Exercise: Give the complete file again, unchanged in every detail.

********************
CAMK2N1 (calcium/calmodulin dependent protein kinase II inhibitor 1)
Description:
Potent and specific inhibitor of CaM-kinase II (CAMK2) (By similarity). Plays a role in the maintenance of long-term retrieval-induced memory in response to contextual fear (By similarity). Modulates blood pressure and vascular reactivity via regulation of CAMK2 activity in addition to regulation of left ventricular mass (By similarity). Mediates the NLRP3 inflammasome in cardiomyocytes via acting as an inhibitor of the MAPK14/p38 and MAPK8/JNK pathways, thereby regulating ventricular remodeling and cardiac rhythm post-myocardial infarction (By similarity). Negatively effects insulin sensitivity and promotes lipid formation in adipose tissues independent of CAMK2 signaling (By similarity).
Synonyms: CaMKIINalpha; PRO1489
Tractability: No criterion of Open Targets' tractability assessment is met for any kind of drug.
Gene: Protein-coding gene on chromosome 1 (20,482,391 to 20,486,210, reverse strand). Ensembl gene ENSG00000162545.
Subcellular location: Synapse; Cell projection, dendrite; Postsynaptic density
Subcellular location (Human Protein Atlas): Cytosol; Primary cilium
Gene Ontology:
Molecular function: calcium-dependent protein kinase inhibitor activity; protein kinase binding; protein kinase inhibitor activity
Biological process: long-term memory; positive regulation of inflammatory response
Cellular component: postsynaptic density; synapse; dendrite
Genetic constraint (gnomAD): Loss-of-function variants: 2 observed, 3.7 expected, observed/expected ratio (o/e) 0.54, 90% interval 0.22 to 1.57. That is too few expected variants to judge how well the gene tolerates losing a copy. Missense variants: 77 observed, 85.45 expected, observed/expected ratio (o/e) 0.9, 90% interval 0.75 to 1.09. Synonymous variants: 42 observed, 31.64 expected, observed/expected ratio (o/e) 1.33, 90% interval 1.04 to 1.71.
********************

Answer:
CAMK2N1 (calcium/calmodulin dependent protein kinase II inhibitor 1)
Description:
Potent and specific inhibitor of CaM-kinase II (CAMK2) (By similarity). Plays a role in the maintenance of long-term retrieval-induced memory in response to contextual fear (By similarity). Modulates blood pressure and vascular reactivity via regulation of CAMK2 activity in addition to regulation of left ventricular mass (By similarity). Mediates the NLRP3 inflammasome in cardiomyocytes via acting as an inhibitor of the MAPK14/p38 and MAPK8/JNK pathways, thereby regulating ventricular remodeling and cardiac rhythm post-myocardial infarction (By similarity). Negatively effects insulin sensitivity and promotes lipid formation in adipose tissues independent of CAMK2 signaling (By similarity).
Synonyms: CaMKIINalpha; PRO1489
Tractability: No criterion of Open Targets' tractability assessment is met for any kind of drug.
Gene: Protein-coding gene on chromosome 1 (20,482,391 to 20,486,210, reverse strand). Ensembl gene ENSG00000162545.
Subcellular location: Synapse; Cell projection, dendrite; Postsynaptic density
Subcellular location (Human Protein Atlas): Cytosol; Primary cilium
Gene Ontology:
Molecular function: calcium-dependent protein kinase inhibitor activity; protein kinase binding; protein kinase inhibitor activity
Biological process: long-term memory; positive regulation of inflammatory response
Cellular component: postsynaptic density; synapse; dendrite
Genetic constraint (gnomAD): Loss-of-function variants: 2 observed, 3.7 expected, observed/expected ratio (o/e) 0.54, 90% interval 0.22 to 1.57. That is too few expected variants to judge how well the gene tolerates losing a copy. Missense variants: 77 observed, 85.45 expected, observed/expected ratio (o/e) 0.9, 90% interval 0.75 to 1.09. Synonymous variants: 42 observed, 31.64 expected, observed/expected ratio (o/e) 1.33, 90% interval 1.04 to 1.71.